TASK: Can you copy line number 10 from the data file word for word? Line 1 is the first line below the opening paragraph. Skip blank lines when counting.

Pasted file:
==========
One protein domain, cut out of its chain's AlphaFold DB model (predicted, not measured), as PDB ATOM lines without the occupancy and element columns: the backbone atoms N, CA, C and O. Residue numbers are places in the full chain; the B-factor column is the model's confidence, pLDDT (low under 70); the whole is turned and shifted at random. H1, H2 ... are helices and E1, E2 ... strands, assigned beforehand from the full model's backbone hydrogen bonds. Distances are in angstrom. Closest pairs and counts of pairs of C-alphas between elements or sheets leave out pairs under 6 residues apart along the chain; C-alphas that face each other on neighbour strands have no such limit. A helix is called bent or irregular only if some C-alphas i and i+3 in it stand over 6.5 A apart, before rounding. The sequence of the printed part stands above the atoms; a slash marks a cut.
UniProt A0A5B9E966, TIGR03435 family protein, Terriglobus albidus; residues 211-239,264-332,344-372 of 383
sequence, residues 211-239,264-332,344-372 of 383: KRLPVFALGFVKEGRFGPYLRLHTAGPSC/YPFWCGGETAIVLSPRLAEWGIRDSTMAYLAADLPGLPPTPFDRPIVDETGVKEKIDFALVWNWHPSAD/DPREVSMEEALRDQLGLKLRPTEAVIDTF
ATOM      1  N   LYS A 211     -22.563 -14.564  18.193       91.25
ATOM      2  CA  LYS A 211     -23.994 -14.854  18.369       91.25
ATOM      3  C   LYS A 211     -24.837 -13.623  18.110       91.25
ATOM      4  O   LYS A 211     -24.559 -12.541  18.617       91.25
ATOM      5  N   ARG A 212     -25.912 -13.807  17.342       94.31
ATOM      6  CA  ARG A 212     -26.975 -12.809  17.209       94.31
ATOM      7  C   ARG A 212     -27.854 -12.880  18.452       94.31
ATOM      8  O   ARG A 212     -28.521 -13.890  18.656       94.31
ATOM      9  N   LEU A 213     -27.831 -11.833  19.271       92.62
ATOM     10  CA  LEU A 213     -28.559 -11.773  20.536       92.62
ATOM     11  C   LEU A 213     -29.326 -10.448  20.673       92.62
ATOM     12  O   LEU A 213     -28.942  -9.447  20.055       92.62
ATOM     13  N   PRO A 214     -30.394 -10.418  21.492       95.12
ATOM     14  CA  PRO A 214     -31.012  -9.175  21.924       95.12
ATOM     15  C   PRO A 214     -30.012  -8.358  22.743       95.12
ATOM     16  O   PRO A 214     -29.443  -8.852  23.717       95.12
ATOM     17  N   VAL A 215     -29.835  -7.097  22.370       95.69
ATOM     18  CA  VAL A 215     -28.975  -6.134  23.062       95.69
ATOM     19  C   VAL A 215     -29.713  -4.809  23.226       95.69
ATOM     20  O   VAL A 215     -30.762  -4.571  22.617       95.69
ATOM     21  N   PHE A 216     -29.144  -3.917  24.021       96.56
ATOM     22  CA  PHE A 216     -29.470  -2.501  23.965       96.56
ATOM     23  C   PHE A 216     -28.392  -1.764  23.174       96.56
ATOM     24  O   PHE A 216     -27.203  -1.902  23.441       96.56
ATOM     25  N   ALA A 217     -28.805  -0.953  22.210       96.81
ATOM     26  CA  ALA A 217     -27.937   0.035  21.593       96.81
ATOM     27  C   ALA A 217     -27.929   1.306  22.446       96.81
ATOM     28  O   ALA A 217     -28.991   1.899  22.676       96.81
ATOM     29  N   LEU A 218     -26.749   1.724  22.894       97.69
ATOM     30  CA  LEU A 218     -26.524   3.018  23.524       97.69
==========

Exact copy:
ATOM      8  O   ARG A 212     -28.521 -13.890  18.656       94.31